My post for the summer blog tour “Love in Action” features an interview with Terrell Smith. I met her while visiting First Colony Church of Christ in Sugar Land Texas. I was totally captivated by Terrell Smith who used American Sign Language to interpreted the service for those hearing impaired in attendance that day.
As she signed with a wonderful sense of timing and musical feeling conveyed in each song, I thought “God thru the Arts!” and what a wonderful way to feature the blessed heart of this dear woman who heard God’s call and answered. I hope this little interview will inspire you to start your own program or maybe step out and take a chance when you hear God’s voice calling you to Love in Action!
Dear Terrell, I was very impressed last Sunday when I watched you sign the praise songs. Can you tell us just a little about who you are and about your special ministry?
My name is Terrell Smith, and I’ve been attending First Colony Church of Christ, in Sugar Land Texas for about 18 years. I help interpret for the deaf in our first service on Sunday mornings, and it’s been a joy to become involved in serving in this manner.
I was particularly impressed with the musicality of your signing. I could feel the emotion behind every word. Can you tell us a little about your musical background? Was there someone who was a big influence on you?
Using facial expressions to convey the meaning of the message is part of American Sign Language, so we are “supposed to” convey emotions as we interpret. I do have a musical background, though; I took piano lessons for many of my elementary years, was a percussionist in middle school and high school, sang in the choir in high school, and I played with a local community orchestra for about a decade. My biggest influence I would have to say was my main ASL teacher at church. Yvonne Butler is deaf, and she “sings” beautifully through her signing. I have learned so much from her and others as I have tried to learn the language.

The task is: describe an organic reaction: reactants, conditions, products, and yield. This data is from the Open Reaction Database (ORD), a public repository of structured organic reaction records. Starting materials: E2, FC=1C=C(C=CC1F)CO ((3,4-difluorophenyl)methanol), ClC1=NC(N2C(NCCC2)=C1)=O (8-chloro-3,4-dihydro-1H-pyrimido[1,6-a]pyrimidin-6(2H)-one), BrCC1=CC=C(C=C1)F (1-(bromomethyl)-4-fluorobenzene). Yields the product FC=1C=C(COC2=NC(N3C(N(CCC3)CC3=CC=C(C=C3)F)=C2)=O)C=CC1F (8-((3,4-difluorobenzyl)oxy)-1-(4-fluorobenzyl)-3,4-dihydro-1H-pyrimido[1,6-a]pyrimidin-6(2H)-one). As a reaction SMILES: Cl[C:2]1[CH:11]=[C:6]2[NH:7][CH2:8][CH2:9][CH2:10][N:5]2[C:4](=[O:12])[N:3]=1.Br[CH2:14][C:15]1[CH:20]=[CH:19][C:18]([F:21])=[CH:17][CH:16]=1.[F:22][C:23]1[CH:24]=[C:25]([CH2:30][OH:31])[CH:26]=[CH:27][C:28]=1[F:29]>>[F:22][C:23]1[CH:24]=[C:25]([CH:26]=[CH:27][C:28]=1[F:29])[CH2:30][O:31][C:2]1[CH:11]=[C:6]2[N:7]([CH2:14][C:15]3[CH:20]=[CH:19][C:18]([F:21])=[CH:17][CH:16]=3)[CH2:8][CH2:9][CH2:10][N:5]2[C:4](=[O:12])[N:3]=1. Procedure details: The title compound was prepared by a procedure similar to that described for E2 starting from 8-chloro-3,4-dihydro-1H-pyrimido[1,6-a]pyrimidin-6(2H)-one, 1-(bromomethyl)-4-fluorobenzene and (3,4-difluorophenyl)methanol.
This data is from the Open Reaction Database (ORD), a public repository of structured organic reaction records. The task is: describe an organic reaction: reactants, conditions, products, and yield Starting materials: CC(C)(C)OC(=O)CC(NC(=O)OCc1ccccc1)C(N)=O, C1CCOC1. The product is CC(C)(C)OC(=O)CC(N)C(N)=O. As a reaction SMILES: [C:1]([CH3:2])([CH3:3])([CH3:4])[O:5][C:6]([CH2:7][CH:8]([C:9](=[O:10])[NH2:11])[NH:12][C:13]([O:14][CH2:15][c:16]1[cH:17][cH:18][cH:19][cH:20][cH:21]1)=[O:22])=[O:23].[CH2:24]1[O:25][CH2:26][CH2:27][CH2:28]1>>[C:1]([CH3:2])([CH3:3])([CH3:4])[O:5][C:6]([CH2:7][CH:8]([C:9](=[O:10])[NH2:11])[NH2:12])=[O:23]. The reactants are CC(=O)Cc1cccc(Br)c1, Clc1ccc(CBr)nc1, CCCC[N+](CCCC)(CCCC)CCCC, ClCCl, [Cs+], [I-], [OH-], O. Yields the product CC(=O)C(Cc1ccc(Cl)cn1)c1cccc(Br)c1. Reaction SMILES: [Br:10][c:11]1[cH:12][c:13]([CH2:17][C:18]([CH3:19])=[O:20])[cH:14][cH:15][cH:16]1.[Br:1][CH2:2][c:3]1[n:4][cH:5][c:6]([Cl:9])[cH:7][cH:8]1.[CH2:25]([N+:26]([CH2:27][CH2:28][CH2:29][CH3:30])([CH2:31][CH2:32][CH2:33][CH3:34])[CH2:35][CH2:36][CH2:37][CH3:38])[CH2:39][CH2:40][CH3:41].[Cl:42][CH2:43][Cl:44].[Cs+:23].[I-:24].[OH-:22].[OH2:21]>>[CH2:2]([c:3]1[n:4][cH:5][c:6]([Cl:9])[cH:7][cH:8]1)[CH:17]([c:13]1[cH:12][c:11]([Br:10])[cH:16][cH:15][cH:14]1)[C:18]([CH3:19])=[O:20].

I’m interested in hearing about the process for learning to sign for the deaf in worship service. How long did it take you to feel comfortable enough to interpret a church service?
When I came to First Colony, I had very little background in sign language. I knew the ABC’s and a few “church words” like Jesus, Christ, Lord, and love. We had a couple of ASL classes through the first several years I worshiped there, and knowing some basics helped me to learn a great deal just by watching the interpreters on Sunday mornings.
After about 8-10 years of attending classes and watching and learning, Yvonne began a class for a few of us on Wednesday evenings to specifically learn to sign/interpret the songs in our worship. After another year, I think, I felt like I knew enough to be able to begin to interpret a song or two in our church services. From there, my skills continued to grow until I began to interpret all the songs, prayers and announcements in the worship service. Eventually, I also began to interpret the lesson being taught. The strange thing about this is I NEVER thought I would be doing this type of thing. When I said that out loud, I think God laughed… It’s been a long process, and it’s really nothing I did. God was always at the heart of it. I just held on and tried to not get in His way!